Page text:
33. 33. Pre Recession vs. Post Recession: The Structures Are At Odds Pre Recession Post Recession
  34. 34. WIA Reform – In Our Lifetime?  The 3 Million and counting “Brigade” of Un, Under-, and Never Going To Be Traditionally Employed  Finite Resources and Finite Political Will  Targeted Performance and Impact – Laser Like Focus  National Goals and Regional Dynamics, Flexibility  Labor Unions, Corporate America – and The Axis of Real Job Creation (which is neither of these!)  21st Century Competitiveness through Advanced Manufacturing, Disruptive Technologies, Industrial Design and Engineering, and a Creative Spark for Global Product Delivery
  35. 35. “ Ready to Work” & Other Funding Opportunities $150 Million for “Ready to Work” Partnerships to Support Innovative Public-Private Efforts to Help the Long-Term Unemployed Get a Fair Shot. Today, the President and Department of Labor are announcing $150 million in existing resources from the H-1B fund to support high performing partnerships between employers, non-profit organizations and America’s public workforce system that will help provide long-term unemployed individuals with the range of services, training, and access they need to fill middle and high-skill jobs. A solicitation for applications for these “ready to work” partnerships be available in February and awards will be made in mid-2014.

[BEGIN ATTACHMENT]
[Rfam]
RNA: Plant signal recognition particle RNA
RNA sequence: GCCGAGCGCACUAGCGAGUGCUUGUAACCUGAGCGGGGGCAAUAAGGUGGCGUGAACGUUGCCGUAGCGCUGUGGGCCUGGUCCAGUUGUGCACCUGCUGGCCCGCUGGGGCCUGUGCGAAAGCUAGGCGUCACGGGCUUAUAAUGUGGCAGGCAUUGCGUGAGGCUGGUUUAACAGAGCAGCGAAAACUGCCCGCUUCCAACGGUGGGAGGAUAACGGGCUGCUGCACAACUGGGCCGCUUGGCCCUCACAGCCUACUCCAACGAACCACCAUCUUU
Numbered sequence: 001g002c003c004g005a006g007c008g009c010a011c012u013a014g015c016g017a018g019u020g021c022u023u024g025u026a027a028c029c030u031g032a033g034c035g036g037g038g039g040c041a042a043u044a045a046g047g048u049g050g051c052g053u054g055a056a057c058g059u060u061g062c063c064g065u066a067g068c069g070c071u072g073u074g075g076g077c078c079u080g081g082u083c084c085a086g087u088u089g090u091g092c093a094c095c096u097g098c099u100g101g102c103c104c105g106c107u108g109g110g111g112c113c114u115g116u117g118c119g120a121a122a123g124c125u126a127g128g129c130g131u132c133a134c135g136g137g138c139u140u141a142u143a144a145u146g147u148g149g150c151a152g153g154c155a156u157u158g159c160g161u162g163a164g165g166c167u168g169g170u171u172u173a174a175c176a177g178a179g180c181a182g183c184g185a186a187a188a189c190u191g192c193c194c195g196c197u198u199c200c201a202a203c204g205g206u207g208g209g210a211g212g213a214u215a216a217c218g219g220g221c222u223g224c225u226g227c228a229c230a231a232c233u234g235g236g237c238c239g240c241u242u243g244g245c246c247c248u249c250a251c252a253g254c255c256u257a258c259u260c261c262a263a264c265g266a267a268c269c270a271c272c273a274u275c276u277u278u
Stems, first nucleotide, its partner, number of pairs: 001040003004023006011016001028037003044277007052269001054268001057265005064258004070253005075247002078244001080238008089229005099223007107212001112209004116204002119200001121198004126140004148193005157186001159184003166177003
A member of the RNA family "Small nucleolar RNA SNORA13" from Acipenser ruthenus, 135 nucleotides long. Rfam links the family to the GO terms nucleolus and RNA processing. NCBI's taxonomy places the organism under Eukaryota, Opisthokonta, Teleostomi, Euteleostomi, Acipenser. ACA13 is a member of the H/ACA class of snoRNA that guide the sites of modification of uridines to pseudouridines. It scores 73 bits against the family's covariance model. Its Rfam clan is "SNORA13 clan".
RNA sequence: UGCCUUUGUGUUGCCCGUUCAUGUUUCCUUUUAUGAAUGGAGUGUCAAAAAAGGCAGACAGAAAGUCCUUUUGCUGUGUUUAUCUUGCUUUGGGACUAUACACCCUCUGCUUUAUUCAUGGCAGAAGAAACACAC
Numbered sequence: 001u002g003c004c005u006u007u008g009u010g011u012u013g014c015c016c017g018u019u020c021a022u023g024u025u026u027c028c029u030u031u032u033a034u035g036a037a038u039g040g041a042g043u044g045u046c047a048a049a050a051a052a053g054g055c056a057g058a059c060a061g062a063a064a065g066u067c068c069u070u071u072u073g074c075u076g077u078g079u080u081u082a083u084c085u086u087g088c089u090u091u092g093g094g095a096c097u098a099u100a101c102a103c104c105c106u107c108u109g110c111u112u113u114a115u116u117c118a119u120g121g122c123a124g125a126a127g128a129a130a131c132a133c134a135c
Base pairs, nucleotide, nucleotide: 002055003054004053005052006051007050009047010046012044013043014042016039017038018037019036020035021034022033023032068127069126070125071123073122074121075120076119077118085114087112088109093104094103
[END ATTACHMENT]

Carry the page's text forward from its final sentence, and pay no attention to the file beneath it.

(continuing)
36. 36. What Does All This Mean For Us?  Embracing the Entrepreneur, Innovator, Inventor, and Disruptor – THEY are your new partners in delivering skills and talent development  Engagement is NOT what YOU are doing – its what the eco-system is creating WITH you  Take a Job or Make A Job – the choices are exponentially powerful, life-changing, and relevant to the future of WIBs, Economic Development partners  Resource allocation of time, energies, monies is top of mind in determining your ROI – WHAT are your metrics, performance results?
  37. 37. Questions, Answers, Discussion and Next Steps Facilitated Session by Dan DeMaio Newton